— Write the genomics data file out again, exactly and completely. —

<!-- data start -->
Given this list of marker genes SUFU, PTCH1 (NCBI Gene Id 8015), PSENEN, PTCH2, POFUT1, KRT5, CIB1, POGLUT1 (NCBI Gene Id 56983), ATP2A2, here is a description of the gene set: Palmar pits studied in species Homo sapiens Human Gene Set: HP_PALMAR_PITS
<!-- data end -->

Given this list of marker genes SUFU, PTCH1 (NCBI Gene Id 8015), PSENEN, PTCH2, POFUT1, KRT5, CIB1, POGLUT1 (NCBI Gene Id 56983), ATP2A2, here is a description of the gene set: Palmar pits studied in species Homo sapiens Human Gene Set: HP_PALMAR_PITS